The U.S. Drug Enforcement Administration has signaled a willingness to reconsider its stance on psilocybin, the active ingredient in “magic mushrooms,” according to a recent court filing, Law360 reported.
Seattle-based physician Dr. Sunil Aggarwal petitioned the appellate court to review the DEA’s refusal to reclassify psilocybin from Schedule I to Schedule II, marking another chapter in the multiyear battle between the doctor and the agency.
The DEA denied Aggarwal’s rescheduling petition last September, asserting that psilocybin lacks a “currently accepted medical use.” The agency noted that the substance has not received approval from the U.S. Food and Drug Administration and failed to meet the DEA’s five-factor test, which assesses the potential medical uses of unapproved drugs.
However, in its recent filing, the DEA indicated it could revisit the matter if the court remanded the case. The agency recognized the public interest in potential uses of psilocybin and expressed a willingness to gather additional data.
“If DEA is able to gather the necessary data indicating that there is a reasonable basis for rescheduling, DEA would then be in a position to refer the petition to (U.S. Department of Health and Human Services) for a scientific and medical evaluation and a scheduling recommendation,” the agency said.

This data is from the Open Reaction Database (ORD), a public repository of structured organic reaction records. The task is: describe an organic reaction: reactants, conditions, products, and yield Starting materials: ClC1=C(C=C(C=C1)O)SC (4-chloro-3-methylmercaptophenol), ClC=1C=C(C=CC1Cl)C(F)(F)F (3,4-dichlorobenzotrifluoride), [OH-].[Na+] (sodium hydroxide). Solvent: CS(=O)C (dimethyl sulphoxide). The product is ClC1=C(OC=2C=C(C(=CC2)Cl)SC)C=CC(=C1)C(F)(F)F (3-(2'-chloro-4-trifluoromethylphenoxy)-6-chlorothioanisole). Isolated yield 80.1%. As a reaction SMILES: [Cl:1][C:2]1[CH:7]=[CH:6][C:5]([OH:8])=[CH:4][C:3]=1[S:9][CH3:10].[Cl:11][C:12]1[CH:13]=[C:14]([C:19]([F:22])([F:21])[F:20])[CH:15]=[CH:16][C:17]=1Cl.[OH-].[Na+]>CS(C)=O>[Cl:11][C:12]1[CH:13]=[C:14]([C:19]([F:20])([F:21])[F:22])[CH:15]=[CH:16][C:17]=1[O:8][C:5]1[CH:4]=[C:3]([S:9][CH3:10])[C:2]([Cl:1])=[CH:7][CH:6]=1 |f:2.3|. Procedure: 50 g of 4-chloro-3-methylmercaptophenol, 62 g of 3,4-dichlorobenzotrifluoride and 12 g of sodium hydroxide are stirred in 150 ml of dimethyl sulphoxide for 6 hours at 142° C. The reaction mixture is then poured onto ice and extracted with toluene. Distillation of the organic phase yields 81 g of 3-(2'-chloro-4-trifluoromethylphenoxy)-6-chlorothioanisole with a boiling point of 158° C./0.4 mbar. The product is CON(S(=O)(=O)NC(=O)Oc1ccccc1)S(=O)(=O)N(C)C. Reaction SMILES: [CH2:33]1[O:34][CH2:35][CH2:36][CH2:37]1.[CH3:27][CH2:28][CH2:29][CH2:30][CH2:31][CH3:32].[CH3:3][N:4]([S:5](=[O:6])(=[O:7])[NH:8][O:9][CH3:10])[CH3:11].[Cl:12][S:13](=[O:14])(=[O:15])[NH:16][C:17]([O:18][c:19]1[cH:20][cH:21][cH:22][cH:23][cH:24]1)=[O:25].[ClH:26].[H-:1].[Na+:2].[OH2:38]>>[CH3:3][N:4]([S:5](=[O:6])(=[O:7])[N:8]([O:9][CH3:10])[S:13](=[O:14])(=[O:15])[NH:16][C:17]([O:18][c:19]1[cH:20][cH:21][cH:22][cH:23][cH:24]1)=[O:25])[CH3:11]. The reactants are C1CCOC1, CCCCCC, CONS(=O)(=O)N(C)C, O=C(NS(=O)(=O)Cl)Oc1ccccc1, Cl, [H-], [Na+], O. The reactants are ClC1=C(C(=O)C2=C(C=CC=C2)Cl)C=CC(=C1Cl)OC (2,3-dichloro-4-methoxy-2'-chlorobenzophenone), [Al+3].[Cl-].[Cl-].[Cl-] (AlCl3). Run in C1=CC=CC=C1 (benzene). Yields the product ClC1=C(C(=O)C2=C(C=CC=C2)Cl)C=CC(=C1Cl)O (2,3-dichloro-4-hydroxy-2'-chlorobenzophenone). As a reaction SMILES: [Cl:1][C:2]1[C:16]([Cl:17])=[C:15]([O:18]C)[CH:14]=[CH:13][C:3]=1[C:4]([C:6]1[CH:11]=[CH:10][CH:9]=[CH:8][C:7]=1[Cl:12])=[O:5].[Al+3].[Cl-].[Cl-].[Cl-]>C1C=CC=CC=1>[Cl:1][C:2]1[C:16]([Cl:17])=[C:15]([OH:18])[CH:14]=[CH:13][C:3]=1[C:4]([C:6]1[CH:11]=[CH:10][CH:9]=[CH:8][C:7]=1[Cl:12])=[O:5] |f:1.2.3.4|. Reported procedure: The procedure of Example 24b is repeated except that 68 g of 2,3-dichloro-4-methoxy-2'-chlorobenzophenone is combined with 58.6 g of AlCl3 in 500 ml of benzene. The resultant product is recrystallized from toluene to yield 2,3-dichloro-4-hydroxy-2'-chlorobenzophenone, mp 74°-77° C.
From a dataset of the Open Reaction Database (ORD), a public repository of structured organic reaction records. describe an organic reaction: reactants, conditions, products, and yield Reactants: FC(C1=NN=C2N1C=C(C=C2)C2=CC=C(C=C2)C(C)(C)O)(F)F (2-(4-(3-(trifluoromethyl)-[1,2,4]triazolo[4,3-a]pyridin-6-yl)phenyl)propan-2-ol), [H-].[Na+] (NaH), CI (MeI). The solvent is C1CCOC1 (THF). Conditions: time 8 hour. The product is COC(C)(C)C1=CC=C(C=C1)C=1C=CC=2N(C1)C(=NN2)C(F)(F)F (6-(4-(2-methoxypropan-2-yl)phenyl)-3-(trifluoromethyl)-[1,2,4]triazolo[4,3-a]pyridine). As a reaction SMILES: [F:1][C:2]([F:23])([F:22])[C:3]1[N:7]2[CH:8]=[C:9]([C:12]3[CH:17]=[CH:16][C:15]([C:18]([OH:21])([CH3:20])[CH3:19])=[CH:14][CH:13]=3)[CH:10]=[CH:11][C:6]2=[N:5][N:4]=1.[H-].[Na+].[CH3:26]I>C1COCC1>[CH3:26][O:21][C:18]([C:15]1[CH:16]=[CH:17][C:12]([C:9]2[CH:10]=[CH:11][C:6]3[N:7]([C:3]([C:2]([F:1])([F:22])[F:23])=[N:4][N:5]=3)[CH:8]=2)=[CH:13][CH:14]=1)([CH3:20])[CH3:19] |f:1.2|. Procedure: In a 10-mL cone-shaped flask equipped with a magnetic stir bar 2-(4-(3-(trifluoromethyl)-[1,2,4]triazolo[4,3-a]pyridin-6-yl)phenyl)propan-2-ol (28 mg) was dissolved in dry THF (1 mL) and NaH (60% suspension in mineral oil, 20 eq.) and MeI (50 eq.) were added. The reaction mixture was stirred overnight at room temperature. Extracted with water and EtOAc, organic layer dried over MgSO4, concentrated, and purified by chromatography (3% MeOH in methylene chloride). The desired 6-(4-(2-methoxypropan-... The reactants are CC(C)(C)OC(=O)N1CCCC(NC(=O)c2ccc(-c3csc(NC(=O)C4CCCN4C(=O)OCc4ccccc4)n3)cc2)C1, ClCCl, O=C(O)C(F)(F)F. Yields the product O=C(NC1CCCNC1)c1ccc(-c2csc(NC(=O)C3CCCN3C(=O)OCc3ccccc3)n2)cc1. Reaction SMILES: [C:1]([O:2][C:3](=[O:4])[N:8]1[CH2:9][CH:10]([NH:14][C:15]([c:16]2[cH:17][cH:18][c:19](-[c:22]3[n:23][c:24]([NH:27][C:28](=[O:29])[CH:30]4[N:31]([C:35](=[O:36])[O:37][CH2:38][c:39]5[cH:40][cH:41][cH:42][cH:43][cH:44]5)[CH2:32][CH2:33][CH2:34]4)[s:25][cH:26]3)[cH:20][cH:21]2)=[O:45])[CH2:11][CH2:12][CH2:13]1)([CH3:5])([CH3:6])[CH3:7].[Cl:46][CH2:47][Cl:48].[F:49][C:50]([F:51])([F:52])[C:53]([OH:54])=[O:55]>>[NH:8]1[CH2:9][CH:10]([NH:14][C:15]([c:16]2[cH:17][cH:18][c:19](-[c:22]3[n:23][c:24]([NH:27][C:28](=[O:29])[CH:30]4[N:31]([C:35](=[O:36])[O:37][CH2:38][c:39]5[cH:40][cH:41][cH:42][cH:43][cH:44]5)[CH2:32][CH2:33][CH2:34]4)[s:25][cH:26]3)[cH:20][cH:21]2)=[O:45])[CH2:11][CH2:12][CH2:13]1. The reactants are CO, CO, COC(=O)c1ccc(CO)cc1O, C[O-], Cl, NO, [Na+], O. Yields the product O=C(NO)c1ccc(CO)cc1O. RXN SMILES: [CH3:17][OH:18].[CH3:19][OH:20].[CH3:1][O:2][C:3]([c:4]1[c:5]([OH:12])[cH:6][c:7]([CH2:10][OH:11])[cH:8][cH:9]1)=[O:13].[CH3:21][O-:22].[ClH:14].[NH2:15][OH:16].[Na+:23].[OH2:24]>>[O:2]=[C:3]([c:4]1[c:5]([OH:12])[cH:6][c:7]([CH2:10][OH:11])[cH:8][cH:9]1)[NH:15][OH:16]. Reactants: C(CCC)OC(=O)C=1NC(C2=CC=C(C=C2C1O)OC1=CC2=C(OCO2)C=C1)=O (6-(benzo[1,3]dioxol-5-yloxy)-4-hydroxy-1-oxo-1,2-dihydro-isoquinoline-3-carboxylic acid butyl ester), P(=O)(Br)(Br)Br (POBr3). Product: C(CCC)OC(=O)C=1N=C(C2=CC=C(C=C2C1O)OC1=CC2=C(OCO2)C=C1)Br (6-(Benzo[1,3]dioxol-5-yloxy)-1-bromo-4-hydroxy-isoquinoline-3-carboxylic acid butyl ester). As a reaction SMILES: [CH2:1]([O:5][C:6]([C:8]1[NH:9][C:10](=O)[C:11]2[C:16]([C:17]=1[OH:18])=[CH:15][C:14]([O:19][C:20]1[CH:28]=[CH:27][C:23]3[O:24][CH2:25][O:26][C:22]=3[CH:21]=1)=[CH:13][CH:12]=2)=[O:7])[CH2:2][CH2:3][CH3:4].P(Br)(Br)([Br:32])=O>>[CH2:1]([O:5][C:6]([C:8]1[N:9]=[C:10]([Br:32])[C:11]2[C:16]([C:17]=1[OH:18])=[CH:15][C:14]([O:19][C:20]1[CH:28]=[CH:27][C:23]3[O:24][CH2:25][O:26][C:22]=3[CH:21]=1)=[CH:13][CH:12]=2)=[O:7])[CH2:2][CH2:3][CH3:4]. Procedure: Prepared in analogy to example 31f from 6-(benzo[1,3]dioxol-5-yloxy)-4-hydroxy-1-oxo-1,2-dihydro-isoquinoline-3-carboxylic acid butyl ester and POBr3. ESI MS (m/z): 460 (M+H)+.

Aggarwal, along with other petitioners, argued that the FDA’s approval of clinical trials showing psilocybin’s efficacy in treating mental health conditions and assisting end-of-life care patients should prompt the DEA to reconsider.
The legal barb began in 2021 when Aggarwal and his patients at the Advanced Integrative Medical Science Institute petitioned the Ninth Circuit for permission to use psilocybin in treating terminally ill patients. They argued that the 2018 federal Right To Try law and similar state laws should supersede the Controlled Substances Act.
That request was dismissed in January 2022, after which Aggarwal filed a formal petition to initiate the DEA’s review process, leading to the current appeal.
Aggarwal alleged that the DEA disregarded his arguments for rescheduling psilocybin and violated the law by not consulting the FDA about its potential uses.
In an email to the outlet, Kathryn Tucker, who represents the petitioners, criticized the DEA’s stall.
“Dying patients remain suffering unnecessarily while the agency delays,” she said.